These are among the most powerful migrant photos we've ever seen

Story highlights

  • Photographer: Rescue team found 29 dead bodies on migrants' boats in Mediterranean
  • He said there was panic on board, with many clambering over the bodies so they could be rescued

(CNN)It began when Agence France-Presse photographer Aris Messinis was on board the Spanish migrant rescue boat, NGO Proactiva Open Arms, in the Mediterranean Sea off the coast of Libya.

He was documenting the crisis, which has seen around 132,000 migrants arrive in Italy by sea this year.
Messinis told CNN that the NGO's boat was the only rescue vessel in the area when suddenly, they saw several crowded migrant boats arriving.
"We are talking about more than 3,000 people," he told CNN. It was like nothing he had ever seen before.
Migrants wait to be rescued as they drift at sunset in the Mediterranean Sea.
The boats, found on Tuesday, were crammed with migrants from Somalia, Congo, Nigeria and other sub-Saharan countries, he said. But as they started rescuing those in the boats, they quickly realized the situation was much worse than originally anticipated.
On the boats were dozens of bodies of migrants who did not survive the crossing.
"We were trying to keep them (survivors) calm," Messinis said, but "there (were) people screaming, holding their babies in the air."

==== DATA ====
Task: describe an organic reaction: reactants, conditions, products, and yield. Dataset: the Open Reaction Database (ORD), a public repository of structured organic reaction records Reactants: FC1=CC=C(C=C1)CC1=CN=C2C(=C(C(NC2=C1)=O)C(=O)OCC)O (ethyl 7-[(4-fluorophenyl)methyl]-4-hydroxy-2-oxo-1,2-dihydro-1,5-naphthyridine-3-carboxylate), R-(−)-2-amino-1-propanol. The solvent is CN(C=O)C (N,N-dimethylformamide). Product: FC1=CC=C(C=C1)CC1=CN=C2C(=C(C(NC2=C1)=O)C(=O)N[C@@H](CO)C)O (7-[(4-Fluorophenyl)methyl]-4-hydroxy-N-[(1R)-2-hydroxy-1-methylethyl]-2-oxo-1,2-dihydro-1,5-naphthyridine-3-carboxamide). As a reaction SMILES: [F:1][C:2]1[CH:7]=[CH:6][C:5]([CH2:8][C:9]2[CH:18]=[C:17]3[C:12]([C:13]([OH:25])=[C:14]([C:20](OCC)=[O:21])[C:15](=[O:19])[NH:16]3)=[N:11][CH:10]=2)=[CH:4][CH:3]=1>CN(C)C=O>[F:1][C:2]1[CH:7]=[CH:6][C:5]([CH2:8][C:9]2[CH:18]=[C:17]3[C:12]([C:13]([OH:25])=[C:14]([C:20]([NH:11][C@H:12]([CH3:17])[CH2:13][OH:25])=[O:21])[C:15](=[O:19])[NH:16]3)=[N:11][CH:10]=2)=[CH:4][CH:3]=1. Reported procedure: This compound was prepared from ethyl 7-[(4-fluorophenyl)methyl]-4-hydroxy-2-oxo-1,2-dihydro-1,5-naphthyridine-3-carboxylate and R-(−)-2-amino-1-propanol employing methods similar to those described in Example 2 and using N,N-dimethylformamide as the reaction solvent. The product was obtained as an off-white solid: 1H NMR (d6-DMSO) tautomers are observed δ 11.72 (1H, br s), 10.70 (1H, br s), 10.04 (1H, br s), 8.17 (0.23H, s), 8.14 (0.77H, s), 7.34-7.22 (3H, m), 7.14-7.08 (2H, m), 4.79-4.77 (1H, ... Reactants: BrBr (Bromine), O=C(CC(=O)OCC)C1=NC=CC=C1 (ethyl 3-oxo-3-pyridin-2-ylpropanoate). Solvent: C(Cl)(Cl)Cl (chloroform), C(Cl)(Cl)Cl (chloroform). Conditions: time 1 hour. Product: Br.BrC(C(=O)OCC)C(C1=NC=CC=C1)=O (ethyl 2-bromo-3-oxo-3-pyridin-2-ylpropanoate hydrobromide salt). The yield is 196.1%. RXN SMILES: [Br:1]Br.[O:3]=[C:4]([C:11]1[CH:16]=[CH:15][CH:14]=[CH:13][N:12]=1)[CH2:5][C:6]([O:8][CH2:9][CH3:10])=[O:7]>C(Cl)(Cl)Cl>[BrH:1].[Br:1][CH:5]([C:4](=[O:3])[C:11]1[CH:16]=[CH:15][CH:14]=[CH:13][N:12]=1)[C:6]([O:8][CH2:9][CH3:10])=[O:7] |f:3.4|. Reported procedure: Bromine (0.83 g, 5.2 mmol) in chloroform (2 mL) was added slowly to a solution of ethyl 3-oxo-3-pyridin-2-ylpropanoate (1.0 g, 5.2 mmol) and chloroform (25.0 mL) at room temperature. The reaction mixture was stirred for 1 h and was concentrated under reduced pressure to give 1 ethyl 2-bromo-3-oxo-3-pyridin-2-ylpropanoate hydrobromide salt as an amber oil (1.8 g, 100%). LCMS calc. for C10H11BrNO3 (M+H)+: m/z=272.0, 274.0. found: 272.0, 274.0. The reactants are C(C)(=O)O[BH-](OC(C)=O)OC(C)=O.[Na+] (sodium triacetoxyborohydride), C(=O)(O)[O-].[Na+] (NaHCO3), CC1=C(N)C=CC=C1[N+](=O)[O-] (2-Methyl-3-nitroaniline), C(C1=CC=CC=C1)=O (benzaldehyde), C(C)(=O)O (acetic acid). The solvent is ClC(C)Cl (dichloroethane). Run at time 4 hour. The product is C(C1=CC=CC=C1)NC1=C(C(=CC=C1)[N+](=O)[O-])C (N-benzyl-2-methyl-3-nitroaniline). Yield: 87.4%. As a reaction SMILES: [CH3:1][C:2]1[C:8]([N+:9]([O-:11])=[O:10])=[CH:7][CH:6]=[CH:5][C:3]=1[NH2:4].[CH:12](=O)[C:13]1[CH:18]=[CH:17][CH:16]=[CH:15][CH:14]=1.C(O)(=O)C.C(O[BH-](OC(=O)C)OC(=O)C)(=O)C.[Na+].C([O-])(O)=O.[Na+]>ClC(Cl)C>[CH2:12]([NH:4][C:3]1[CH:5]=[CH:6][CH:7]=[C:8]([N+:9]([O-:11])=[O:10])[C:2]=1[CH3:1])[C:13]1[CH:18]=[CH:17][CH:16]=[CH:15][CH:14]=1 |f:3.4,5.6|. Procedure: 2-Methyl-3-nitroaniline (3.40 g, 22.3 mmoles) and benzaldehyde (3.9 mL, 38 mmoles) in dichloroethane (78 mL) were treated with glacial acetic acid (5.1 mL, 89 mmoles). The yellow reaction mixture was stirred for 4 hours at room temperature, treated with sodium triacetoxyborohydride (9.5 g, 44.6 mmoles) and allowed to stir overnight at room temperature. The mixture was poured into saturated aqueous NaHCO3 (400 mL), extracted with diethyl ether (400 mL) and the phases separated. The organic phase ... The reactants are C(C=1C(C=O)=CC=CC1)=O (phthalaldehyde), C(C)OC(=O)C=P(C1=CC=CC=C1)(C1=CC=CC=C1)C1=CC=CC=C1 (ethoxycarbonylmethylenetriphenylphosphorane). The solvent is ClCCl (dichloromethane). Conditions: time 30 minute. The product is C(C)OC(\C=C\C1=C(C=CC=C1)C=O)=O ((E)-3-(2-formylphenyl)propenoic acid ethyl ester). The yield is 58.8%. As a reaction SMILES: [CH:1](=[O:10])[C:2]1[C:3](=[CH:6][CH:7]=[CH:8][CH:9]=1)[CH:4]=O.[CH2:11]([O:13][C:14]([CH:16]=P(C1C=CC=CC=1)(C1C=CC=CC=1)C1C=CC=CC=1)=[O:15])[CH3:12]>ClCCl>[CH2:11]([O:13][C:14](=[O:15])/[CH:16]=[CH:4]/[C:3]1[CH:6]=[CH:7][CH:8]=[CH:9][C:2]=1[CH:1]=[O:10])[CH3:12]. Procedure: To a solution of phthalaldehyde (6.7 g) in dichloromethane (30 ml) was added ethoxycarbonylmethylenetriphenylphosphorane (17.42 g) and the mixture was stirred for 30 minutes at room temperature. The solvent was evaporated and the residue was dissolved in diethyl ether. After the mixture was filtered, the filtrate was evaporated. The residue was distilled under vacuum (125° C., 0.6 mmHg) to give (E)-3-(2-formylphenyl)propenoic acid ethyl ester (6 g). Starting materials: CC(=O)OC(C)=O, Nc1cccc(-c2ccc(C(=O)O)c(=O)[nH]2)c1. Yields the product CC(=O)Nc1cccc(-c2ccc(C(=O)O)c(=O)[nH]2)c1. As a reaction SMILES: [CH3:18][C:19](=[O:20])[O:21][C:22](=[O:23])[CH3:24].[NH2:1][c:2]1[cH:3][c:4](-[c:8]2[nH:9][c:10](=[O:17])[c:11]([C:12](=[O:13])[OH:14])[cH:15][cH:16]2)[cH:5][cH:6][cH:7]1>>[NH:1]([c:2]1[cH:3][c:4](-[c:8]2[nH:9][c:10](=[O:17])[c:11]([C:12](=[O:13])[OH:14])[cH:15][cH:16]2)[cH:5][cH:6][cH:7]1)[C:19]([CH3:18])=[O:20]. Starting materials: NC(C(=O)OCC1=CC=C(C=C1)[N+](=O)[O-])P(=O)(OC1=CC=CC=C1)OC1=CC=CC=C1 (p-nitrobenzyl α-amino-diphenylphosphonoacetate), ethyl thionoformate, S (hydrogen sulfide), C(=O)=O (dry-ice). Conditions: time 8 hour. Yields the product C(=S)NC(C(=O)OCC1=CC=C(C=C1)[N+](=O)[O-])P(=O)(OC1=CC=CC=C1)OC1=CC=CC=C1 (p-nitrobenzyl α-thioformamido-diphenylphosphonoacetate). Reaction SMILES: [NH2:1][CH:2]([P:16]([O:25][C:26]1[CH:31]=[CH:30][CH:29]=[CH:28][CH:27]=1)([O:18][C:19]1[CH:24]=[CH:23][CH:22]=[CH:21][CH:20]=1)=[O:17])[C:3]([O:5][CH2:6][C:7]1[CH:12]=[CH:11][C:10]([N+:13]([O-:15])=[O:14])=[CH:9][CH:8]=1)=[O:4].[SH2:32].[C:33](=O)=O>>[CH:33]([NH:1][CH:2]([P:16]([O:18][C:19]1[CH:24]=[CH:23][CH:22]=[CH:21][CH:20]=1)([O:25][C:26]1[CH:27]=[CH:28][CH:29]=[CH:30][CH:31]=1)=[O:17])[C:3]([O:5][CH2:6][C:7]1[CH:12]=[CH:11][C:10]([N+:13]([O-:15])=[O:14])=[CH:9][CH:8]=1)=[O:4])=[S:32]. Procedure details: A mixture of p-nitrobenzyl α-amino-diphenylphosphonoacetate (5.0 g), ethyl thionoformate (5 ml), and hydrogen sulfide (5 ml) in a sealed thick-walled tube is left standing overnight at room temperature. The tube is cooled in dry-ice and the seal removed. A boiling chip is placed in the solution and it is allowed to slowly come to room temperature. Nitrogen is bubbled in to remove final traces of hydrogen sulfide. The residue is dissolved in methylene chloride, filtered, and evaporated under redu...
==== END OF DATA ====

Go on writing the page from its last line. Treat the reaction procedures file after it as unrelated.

He said that people were so panicked, survivors began clambering over the dead bodies.
After all the survivors were collected and transferred to the Italian authorities, Messinis said that the rescuers counted 29 dead bodies -- 10 men and 19 women, all between 20 and 30 years old.
A woman faints after being rescued.
"I've (seen) in my career a lot of death. I cover war zones, conflict and everything. I see a lot of death and suffering, but this is something different," he said. "Completely different."
Messinis acknowleges that his photographs of the scene are graphic, but said he wants people to be shocked.
"I want to show people what is happening in the world. The world isn't full of love and flowers, (it's) almost full of dead and human suffering. So we need to know about this so we don't close our eyes to reality," he said.
Messinis said he was saddened by what he'd seen and told CNN he feels society is turning its back on the migrant crisis: "I don't know why, (but) I wish one day I (can) find out why."